Now, the Thunder is making its opponents disappear.
Built by scalpel-sharp General Manager Sam Presti, who shuns the spotlight like deer in a housing subdivision, the Thunder swept the defending champion Dallas Mavericks during the first round of the NBA playoffs. In the best-of-seven Western Conference semifinals, the Thunder holds a 3-1 lead against the Lakers with Game 5 on Monday night in Oklahoma City.
The Thunder has hit it big the old-fashioned way: by building through the draft. In five years leading the ballclub’s basketball operation, Presti has produced second-to-none results. Core-of-the-roster players Kevin Durant, Russell Westbrook, James Harden and Serge Ibaka, each acquired through the draft, are all part of Presti’s hot streak. The characteristically self-effacing Presti isn’t seeking applause — just wins.
“None of us are gonna take any bows for Russell’s talent or development, or Kevin’s, or James’s . . . or for knowing Serge Ibaka would turn into this type of player in his [third] year,” Presti, who rarely grants interviews, said during a lengthy phone conversation last week. “We just try to do the best we can and shift the odds.”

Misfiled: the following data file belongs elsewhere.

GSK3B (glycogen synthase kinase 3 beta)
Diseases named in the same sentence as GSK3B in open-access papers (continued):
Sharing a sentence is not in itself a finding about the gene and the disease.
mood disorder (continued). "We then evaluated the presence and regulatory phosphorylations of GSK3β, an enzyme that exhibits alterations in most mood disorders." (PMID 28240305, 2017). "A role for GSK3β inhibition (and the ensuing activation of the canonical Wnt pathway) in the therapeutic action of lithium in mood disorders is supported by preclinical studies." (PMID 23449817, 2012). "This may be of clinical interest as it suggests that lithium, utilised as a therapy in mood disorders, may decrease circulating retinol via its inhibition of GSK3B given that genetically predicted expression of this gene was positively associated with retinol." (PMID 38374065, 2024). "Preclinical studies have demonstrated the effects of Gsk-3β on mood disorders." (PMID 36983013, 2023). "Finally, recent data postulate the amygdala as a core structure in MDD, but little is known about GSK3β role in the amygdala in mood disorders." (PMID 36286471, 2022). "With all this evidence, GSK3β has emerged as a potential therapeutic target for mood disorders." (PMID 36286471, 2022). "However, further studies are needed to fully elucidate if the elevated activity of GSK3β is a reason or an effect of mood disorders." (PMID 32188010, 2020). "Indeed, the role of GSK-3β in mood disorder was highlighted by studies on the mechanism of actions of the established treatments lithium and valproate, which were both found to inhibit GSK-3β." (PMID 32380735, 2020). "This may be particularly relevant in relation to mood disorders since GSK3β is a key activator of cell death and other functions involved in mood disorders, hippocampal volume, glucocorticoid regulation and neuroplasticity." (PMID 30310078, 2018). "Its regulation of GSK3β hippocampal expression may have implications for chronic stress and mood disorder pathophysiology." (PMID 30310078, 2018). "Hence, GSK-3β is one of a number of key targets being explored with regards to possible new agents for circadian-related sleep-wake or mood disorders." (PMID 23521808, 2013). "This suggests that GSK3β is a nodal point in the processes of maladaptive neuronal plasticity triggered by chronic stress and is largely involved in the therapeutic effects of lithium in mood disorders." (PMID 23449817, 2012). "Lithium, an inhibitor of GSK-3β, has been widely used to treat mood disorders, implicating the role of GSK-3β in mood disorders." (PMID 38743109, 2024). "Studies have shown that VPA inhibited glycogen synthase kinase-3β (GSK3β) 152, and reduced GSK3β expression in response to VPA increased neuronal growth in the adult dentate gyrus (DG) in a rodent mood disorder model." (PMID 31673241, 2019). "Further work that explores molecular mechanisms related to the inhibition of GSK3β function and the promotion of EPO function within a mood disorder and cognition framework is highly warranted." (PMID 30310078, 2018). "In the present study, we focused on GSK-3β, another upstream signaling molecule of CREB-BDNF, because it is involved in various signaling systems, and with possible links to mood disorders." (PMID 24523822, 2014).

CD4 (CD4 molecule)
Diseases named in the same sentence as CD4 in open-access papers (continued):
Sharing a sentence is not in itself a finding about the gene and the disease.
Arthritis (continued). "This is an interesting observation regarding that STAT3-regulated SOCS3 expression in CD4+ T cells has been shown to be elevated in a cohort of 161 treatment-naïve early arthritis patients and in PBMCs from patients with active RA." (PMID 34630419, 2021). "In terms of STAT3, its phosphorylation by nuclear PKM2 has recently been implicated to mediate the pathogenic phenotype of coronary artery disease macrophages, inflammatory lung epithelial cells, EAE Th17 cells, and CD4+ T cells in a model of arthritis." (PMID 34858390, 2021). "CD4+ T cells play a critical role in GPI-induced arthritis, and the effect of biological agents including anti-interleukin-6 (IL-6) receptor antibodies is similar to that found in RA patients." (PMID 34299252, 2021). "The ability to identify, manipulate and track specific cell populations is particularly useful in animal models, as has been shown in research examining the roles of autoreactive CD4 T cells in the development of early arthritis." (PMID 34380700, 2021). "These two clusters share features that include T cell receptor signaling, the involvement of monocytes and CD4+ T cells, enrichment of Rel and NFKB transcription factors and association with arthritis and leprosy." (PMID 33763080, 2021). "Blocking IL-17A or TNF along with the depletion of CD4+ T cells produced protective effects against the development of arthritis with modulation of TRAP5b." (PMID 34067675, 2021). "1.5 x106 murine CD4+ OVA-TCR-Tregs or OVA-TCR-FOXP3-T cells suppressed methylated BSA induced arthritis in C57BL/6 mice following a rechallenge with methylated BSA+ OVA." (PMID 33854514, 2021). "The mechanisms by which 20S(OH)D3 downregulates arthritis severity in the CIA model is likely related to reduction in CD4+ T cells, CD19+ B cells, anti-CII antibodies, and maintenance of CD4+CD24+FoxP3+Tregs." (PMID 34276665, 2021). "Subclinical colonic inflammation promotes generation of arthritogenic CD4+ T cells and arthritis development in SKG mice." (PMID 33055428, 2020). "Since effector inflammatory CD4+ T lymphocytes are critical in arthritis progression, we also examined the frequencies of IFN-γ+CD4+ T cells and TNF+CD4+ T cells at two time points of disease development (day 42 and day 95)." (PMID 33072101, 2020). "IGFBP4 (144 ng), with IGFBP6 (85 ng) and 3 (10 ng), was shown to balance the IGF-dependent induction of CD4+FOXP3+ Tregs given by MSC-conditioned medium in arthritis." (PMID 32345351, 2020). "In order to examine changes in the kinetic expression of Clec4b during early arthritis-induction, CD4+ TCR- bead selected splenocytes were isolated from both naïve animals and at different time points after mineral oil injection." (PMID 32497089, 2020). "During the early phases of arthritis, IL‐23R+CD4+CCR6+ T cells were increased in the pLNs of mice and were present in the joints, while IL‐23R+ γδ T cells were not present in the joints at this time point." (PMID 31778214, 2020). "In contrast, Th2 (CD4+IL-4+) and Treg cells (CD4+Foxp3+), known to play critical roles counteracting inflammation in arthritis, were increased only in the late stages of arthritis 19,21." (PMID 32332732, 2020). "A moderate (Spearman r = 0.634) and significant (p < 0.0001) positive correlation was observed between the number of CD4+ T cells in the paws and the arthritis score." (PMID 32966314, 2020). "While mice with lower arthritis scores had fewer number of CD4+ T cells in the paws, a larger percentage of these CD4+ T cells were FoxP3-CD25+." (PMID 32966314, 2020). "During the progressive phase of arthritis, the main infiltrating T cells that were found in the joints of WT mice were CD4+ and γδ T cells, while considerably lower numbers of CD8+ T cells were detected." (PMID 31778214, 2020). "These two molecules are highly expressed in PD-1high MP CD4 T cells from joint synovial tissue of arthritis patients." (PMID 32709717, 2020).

Even the worst sports executives can get lucky once or twice in the draft. When it happens time and time again, you’re dealing with a master’s eye for talent.
The skill Presti has demonstrated in managing the league’s Byzantine salary cap (the Thunder has retained its star-powered young nucleus while maintaining a payroll below the punitive luxury-tax threshold) and creating a winning culture (“we’re looking for great people as much as players,” Presti says) is as important as his success in assembling a watch-out-for-those-guys roster. Under Presti, the NBA’s smallest-market team is proving a point: Size isn’t all that matters.
“I don’t know if there’s a right way to build a team; every situation is different,” he said. “Every place has different circumstances. But finding [players] with tremendous makeup and tremendous focus and determination . . . those are driving qualities to success” anywhere.
With each Northwest Division title (the Thunder has won the past two) and playoff appearance (three straight), the Thunder is landing combination blows to the widespread belief that professional sports now mirror the real estate market: It’s all about location, location, location.
Sure, it has been historically easier for clubs in Los Angeles, New York and Miami to attract the highest-profile superstars in free agency. Many pro athletes are drawn to the biggest stages and the chance to join forces with players of comparable — or greater — ability (though so far, LeBron James hasn’t had quite the South Beach experience he envisioned). Luring big-name performers from other teams has been as much a part of the New York Yankees’ identity as their pinstripes. But smarts and sound judgment can be equalizers.